Necessary Fiction: Realism’s Tragic Theology

Research output: Contribution to journalArticlepeer-review

10 Citations (Scopus)


This article revisits the early realist understanding of tragedy in international relations in order to highlight its debt to continental philosophical thought and tragic theology. Far from sharing a view of tragedy as objective externality, early realists engaged with the existential conditions that make up the paradoxical structure of experience: human beings’ constant albeit frustrated striving to make the world intelligible and ascribe meaning to their actions. The upshot of this article is that early classical realists, such as Hans Morgenthau and Reinhold Niebuhr, entertained a view of tragedy as a necessary fiction, that is, a fabricated but real condition that is inextricably linked with the constitution of subjectivity and human agency. This paradoxical view of tragedy as an ‘enabling obstacle’ that contests the idea of tragic destiny as inescapable determinism finds its roots in the continental philosophical and theological background of their thought but is more consistently exhibited in Niebuhr’s theological anthropology.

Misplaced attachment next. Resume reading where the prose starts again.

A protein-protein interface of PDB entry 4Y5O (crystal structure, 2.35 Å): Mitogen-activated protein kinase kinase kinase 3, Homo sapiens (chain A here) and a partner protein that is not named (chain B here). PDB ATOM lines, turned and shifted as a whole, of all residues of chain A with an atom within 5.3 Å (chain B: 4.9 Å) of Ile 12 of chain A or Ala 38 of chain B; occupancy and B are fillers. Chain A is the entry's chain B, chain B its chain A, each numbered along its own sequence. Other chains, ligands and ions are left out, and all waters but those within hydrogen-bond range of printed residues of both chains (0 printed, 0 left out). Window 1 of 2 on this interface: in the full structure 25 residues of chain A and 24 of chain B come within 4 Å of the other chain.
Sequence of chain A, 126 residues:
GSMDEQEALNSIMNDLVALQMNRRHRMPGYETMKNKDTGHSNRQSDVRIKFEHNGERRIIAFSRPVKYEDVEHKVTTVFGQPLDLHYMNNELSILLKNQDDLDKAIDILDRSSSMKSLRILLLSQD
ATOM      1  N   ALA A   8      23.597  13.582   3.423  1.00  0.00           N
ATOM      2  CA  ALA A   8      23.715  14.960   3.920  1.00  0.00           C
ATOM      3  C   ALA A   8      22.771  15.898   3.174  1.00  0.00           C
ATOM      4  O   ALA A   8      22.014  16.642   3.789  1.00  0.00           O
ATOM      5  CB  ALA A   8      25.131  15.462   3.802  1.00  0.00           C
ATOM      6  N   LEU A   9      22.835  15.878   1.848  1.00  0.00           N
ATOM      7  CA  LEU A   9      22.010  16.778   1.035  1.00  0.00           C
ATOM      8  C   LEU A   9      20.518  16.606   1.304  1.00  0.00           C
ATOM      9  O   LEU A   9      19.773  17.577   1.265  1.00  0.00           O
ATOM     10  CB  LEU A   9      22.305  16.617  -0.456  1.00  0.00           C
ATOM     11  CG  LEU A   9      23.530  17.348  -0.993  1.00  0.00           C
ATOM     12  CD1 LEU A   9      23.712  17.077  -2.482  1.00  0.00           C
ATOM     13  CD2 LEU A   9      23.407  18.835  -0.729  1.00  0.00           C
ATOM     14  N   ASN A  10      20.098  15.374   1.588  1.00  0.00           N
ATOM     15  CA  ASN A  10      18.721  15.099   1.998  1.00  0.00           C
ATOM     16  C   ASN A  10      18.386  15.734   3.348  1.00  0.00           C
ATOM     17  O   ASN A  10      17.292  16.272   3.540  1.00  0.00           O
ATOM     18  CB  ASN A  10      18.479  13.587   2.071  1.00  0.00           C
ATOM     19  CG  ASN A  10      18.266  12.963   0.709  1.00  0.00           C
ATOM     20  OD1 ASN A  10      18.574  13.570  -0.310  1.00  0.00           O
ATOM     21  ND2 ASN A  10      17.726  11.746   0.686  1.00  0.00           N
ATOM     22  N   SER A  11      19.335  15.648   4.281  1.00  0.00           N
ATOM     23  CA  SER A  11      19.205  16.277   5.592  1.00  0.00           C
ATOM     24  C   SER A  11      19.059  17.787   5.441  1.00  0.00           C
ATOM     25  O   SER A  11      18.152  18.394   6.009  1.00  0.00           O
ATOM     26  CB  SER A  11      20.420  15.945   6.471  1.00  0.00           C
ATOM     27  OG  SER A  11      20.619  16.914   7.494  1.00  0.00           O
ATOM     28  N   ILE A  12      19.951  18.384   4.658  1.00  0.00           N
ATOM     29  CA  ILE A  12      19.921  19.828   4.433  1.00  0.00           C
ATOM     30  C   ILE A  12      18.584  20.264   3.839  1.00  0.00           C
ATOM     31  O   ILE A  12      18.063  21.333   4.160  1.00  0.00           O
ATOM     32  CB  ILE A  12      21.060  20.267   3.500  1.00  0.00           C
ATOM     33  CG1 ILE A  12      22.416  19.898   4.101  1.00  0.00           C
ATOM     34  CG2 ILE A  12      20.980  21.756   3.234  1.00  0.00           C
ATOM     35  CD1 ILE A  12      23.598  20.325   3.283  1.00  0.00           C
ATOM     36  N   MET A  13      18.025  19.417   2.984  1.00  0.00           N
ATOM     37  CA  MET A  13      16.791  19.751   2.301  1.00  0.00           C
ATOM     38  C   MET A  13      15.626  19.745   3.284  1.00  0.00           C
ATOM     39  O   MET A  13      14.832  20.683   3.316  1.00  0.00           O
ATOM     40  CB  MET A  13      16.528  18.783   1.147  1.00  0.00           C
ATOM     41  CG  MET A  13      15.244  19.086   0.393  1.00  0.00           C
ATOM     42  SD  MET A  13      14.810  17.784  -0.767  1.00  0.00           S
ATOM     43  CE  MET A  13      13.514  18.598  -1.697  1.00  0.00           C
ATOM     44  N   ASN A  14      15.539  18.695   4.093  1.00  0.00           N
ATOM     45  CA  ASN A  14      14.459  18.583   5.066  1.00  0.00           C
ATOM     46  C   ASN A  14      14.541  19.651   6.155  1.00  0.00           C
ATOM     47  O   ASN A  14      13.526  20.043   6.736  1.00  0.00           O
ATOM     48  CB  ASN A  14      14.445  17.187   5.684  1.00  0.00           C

Original languageEnglish
Pages (from-to)846-862
JournalInternational Politics
Issue number6
Early online date20 Sept 2013
Publication statusPublished - Nov 2013


Dive into the research topics of 'Necessary Fiction: Realism’s Tragic Theology'. Together they form a unique fingerprint.

Cite this